Capital One Says Breach Hit 100 Million Individuals in U.S.

National News

(7/30/19) Capital One Financial Corp. said data from about 100 million people in the U.S. was illegally accessed after prosecutors accused a Seattle woman of breaking into the bank’s server at a cloud-computing company.

The woman, Paige A. Thompson, was arrested Monday and appeared in federal court in Seattle. The data theft occurred some time between March 12 and July 17, federal prosecutors in Seattle said. The cloud-computing company, on whose servers Capital One rented space, wasn’t identified in court papers.

“I am deeply sorry for what has happened,” said Richard D. Fairbank, Capital One’s chief executive officer, in a statement. “I sincerely apologize for the understandable worry this incident must be causing those affected.”

About 6 million individuals in Canada were also impacted by the breach, Capital One said.

The largest category of data stolen was supplied by consumers and small businesses when they applied for credit cards from 2005 through early 2019, the bank said. It included personal identification data, including names, addresses, phone numbers and dates of birth, and financial data including self-reported income, credit scores and fragments of transaction history.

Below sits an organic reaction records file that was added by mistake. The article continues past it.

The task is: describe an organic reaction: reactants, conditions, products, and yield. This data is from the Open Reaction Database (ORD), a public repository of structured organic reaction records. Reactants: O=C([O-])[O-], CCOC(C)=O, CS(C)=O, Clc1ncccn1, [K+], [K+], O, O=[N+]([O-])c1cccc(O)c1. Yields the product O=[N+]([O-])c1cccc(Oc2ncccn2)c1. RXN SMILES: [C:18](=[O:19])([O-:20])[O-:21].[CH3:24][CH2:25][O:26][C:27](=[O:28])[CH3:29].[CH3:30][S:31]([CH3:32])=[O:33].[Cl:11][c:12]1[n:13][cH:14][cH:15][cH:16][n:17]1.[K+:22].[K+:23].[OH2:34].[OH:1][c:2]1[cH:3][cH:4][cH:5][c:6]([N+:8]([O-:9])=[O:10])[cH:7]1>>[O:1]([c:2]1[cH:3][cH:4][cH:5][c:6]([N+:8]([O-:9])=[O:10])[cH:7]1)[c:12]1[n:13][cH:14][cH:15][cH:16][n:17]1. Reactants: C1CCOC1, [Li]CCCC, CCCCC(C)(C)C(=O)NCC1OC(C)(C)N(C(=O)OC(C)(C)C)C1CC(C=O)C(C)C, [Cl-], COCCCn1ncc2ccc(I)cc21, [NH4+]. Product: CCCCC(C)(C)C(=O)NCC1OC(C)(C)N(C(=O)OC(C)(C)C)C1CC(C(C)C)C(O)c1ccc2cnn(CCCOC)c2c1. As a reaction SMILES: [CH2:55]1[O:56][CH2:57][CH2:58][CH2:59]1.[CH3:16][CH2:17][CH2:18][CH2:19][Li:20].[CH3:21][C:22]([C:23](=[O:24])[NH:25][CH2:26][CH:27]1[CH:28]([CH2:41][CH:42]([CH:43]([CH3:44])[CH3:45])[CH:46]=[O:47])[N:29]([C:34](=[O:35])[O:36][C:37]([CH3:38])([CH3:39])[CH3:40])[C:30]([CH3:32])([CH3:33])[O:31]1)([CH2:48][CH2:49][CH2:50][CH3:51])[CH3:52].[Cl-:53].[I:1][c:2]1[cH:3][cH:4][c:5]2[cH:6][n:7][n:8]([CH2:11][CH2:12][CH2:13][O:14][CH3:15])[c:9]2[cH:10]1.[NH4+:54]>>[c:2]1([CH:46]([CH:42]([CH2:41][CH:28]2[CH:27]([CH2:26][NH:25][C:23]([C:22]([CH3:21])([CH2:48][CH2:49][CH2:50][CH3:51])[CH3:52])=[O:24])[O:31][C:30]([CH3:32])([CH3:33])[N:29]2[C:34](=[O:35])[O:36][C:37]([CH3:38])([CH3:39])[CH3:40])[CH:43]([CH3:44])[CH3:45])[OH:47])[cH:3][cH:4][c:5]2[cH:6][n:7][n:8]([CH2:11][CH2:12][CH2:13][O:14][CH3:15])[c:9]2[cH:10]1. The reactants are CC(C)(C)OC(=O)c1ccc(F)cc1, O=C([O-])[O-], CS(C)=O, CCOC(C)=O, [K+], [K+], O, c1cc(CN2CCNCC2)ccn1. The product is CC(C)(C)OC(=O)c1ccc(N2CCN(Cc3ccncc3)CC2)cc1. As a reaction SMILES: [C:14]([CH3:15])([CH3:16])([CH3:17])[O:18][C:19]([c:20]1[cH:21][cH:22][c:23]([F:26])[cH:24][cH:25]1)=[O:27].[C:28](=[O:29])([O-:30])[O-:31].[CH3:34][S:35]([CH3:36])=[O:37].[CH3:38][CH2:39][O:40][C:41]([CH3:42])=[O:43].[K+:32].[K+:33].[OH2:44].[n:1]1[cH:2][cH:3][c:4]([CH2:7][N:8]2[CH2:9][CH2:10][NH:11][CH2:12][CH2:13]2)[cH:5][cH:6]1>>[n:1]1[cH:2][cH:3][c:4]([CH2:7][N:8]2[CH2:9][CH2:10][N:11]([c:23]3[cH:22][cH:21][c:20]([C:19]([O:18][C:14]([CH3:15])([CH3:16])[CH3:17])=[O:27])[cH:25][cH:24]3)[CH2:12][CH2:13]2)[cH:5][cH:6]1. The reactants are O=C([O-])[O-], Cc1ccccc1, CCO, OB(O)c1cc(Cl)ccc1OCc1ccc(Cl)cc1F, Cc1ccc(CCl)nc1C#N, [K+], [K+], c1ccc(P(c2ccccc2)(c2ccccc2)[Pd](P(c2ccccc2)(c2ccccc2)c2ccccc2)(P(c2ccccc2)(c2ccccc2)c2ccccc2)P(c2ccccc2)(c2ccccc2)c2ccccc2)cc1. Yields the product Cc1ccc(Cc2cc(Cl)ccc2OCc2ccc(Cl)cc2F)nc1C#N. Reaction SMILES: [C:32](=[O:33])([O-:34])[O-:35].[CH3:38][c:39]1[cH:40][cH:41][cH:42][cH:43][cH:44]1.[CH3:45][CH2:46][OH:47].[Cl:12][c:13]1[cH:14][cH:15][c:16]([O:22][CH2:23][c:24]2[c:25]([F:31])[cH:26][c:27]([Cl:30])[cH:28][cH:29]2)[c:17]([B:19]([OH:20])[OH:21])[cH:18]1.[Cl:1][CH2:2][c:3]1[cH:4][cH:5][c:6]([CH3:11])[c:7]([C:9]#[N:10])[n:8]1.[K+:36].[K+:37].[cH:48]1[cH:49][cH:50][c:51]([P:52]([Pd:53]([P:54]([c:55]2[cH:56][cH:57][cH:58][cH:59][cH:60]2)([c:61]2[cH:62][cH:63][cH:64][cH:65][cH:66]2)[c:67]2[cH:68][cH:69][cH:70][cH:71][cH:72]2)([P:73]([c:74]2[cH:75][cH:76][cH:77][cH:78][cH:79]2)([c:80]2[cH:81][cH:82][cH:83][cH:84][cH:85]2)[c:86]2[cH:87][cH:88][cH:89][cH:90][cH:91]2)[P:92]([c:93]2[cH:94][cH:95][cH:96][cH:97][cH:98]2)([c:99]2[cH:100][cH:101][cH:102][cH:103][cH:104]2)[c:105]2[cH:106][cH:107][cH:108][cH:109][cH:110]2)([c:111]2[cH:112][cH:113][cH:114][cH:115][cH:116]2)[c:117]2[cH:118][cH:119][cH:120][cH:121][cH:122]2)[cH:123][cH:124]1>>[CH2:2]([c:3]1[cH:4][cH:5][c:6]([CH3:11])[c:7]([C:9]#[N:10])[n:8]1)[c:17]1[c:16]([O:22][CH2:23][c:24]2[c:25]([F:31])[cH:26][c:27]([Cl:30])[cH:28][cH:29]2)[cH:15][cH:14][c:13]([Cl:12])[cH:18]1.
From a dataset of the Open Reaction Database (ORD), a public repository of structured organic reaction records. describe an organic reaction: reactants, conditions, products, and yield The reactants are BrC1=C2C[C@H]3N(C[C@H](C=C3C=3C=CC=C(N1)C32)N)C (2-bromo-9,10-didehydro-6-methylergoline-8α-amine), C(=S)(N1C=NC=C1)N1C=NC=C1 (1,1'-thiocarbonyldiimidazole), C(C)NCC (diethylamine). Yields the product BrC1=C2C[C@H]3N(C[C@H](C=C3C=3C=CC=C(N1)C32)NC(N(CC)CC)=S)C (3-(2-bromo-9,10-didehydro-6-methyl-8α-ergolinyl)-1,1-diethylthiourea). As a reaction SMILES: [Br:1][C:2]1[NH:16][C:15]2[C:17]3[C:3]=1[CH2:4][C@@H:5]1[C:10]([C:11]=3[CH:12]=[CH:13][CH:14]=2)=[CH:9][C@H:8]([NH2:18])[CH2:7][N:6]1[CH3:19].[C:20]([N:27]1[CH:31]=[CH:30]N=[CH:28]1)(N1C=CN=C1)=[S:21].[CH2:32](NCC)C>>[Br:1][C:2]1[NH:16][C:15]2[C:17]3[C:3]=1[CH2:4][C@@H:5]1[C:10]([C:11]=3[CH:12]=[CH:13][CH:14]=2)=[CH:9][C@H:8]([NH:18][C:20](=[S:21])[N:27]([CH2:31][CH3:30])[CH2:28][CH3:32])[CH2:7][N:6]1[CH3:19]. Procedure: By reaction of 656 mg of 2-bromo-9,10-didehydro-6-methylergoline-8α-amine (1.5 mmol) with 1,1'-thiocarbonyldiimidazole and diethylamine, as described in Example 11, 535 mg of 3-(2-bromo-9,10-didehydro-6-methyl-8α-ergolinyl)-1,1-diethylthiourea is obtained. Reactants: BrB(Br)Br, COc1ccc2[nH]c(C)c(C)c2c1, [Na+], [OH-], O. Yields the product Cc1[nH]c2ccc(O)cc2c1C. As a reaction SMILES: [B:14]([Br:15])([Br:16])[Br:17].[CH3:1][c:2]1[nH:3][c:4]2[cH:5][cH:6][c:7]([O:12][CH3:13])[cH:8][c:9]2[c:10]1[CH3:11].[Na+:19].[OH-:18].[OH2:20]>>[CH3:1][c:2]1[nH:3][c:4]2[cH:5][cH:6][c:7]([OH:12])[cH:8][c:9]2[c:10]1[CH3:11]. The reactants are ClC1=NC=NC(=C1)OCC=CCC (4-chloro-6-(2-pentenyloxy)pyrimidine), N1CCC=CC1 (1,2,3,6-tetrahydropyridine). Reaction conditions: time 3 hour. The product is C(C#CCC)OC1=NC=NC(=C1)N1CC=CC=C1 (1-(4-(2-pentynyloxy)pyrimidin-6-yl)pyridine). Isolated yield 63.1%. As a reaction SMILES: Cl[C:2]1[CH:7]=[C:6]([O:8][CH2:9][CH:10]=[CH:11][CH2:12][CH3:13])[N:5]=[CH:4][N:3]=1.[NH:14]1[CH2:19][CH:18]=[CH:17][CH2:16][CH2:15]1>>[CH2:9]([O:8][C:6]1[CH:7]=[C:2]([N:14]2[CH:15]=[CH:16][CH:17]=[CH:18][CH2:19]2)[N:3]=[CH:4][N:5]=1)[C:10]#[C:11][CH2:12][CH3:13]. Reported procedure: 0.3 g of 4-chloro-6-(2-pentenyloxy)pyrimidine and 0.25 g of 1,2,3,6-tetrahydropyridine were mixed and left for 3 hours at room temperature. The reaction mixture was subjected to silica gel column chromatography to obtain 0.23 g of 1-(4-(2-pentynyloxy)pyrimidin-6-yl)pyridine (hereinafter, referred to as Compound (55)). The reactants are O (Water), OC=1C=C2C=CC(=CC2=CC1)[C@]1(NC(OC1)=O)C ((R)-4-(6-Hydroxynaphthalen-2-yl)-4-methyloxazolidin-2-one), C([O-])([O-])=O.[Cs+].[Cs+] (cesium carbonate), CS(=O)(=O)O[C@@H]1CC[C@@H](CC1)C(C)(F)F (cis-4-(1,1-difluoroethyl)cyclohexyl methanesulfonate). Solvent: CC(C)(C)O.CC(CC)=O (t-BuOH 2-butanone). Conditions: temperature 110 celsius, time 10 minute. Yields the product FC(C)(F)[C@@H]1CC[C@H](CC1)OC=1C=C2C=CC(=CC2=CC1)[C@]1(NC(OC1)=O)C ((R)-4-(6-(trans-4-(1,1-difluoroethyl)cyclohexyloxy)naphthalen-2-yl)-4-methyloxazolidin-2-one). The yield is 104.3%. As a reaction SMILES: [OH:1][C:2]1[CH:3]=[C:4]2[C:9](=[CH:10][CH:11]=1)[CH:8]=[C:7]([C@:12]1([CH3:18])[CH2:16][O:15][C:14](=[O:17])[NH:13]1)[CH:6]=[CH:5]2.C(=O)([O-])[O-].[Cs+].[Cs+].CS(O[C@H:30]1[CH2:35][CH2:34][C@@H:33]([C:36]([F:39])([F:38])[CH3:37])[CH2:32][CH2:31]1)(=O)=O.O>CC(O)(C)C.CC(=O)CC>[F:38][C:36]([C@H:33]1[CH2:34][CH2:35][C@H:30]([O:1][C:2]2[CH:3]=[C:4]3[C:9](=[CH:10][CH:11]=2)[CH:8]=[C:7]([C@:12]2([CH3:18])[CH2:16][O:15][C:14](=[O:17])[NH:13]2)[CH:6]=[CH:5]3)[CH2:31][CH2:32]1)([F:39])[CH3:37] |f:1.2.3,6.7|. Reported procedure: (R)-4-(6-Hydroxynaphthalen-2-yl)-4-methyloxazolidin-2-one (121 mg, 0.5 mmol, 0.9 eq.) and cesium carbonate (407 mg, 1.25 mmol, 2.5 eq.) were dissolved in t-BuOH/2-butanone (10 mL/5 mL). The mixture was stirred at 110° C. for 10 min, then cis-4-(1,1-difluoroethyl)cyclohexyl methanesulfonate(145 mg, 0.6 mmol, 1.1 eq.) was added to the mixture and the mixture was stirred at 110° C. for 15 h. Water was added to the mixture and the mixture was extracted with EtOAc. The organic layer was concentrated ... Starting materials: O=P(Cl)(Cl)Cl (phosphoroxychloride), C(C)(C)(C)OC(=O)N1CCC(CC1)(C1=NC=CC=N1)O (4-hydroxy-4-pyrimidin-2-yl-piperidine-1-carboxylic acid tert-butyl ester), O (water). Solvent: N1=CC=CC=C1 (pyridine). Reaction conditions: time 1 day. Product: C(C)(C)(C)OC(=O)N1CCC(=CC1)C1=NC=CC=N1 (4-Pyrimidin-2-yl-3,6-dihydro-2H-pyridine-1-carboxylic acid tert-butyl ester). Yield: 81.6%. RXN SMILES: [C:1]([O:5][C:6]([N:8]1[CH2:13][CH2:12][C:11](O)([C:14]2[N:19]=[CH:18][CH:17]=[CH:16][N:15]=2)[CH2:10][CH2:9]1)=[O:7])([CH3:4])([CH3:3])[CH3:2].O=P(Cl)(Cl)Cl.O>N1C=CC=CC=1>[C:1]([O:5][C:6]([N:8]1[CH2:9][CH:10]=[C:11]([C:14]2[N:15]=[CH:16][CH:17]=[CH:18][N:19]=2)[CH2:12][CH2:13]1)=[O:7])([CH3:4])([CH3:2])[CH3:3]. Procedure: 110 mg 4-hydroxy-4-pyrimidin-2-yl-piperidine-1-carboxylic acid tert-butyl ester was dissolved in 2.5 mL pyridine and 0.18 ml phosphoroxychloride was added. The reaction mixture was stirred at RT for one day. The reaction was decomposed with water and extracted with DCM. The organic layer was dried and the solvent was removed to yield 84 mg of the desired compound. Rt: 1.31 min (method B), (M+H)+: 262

About 140,000 Social Security numbers were accessed, as well as 80,000 bank account numbers from credit-card customers, the bank said.

In court on Monday, Thompson broke down and laid her head down on the defense table during the hearing. She is charged with a single count of computer fraud and faces a maximum penalty of five years in prison and a $250,000 fine. Her lawyer declined to comment.

U.S. Magistrate Judge Mary Alice Theiler ordered Thompson to be held. A bail hearing is set for Aug 1.

Capital One, which is based in McLean, Virginia, has been one of the most vocal advocates for using cloud services among banks. The lender has said it is migrating an increasing percentage of its applications and data to the cloud and plans to completely exit its data centers by the end of 2020 — a move the company says will help lower costs.

The case is U.S. v. Thompson, 19-mj-344, U.S. District Court, Western District of Washington (Seattle).

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